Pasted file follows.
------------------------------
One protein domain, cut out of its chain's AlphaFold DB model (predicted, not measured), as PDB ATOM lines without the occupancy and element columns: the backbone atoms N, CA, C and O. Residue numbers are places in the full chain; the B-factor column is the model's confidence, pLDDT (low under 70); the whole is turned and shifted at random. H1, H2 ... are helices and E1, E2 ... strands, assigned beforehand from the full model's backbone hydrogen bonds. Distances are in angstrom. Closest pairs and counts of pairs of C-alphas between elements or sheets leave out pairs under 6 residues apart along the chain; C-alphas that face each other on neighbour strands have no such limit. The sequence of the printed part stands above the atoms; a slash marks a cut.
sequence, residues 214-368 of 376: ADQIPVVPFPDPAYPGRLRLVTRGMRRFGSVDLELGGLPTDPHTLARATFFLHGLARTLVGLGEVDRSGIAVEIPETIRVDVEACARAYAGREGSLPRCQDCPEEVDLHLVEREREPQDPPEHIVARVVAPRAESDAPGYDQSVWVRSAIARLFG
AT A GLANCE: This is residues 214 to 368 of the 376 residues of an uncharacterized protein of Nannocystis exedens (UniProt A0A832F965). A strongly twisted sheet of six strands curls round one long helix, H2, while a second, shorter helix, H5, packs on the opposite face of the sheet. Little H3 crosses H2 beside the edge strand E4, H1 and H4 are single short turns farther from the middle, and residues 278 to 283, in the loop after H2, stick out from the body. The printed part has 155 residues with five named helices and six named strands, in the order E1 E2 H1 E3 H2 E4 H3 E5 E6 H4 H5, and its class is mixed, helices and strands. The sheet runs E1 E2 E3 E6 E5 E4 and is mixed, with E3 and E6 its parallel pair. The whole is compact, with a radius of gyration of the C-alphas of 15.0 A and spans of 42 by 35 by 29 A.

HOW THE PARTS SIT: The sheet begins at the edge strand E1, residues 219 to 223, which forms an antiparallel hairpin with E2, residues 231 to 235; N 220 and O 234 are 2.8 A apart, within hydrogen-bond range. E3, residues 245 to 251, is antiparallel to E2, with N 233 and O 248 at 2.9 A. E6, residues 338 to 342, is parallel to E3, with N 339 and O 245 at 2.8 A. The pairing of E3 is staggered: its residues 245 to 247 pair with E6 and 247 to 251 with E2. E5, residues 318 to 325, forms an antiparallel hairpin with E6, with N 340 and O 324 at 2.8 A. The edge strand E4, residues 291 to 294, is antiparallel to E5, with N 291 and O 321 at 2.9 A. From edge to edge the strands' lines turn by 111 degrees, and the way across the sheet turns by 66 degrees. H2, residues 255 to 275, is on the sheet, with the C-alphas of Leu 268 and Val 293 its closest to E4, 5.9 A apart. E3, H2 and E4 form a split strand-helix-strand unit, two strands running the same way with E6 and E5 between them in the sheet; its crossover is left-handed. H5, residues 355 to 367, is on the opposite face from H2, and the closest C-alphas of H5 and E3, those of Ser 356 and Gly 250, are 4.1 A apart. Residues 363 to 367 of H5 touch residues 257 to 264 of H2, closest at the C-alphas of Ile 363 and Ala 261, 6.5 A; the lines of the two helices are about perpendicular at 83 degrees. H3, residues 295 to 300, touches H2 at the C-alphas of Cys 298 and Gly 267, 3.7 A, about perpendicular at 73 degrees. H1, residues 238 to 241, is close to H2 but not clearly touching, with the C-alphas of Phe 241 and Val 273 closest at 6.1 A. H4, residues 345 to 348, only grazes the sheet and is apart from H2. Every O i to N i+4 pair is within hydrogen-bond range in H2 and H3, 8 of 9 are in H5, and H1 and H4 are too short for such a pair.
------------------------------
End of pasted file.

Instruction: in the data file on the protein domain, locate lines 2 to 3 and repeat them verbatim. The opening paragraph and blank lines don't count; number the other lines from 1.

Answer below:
AT A GLANCE: This is residues 214 to 368 of the 376 residues of an uncharacterized protein of Nannocystis exedens (UniProt A0A832F965). A strongly twisted sheet of six strands curls round one long helix, H2, while a second, shorter helix, H5, packs on the opposite face of the sheet. Little H3 crosses H2 beside the edge strand E4, H1 and H4 are single short turns farther from the middle, and residues 278 to 283, in the loop after H2, stick out from the body. The printed part has 155 residues with five named helices and six named strands, in the order E1 E2 H1 E3 H2 E4 H3 E5 E6 H4 H5, and its class is mixed, helices and strands. The sheet runs E1 E2 E3 E6 E5 E4 and is mixed, with E3 and E6 its parallel pair. The whole is compact, with a radius of gyration of the C-alphas of 15.0 A and spans of 42 by 35 by 29 A.

HOW THE PARTS SIT: The sheet begins at the edge strand E1, residues 219 to 223, which forms an antiparallel hairpin with E2, residues 231 to 235; N 220 and O 234 are 2.8 A apart, within hydrogen-bond range. E3, residues 245 to 251, is antiparallel to E2, with N 233 and O 248 at 2.9 A. E6, residues 338 to 342, is parallel to E3, with N 339 and O 245 at 2.8 A. The pairing of E3 is staggered: its residues 245 to 247 pair with E6 and 247 to 251 with E2. E5, residues 318 to 325, forms an antiparallel hairpin with E6, with N 340 and O 324 at 2.8 A. The edge strand E4, residues 291 to 294, is antiparallel to E5, with N 291 and O 321 at 2.9 A. From edge to edge the strands' lines turn by 111 degrees, and the way across the sheet turns by 66 degrees. H2, residues 255 to 275, is on the sheet, with the C-alphas of Leu 268 and Val 293 its closest to E4, 5.9 A apart. E3, H2 and E4 form a split strand-helix-strand unit, two strands running the same way with E6 and E5 between them in the sheet; its crossover is left-handed. H5, residues 355 to 367, is on the opposite face from H2, and the closest C-alphas of H5 and E3, those of Ser 356 and Gly 250, are 4.1 A apart. Residues 363 to 367 of H5 touch residues 257 to 264 of H2, closest at the C-alphas of Ile 363 and Ala 261, 6.5 A; the lines of the two helices are about perpendicular at 83 degrees. H3, residues 295 to 300, touches H2 at the C-alphas of Cys 298 and Gly 267, 3.7 A, about perpendicular at 73 degrees. H1, residues 238 to 241, is close to H2 but not clearly touching, with the C-alphas of Phe 241 and Val 273 closest at 6.1 A. H4, residues 345 to 348, only grazes the sheet and is apart from H2. Every O i to N i+4 pair is within hydrogen-bond range in H2 and H3, 8 of 9 are in H5, and H1 and H4 are too short for such a pair.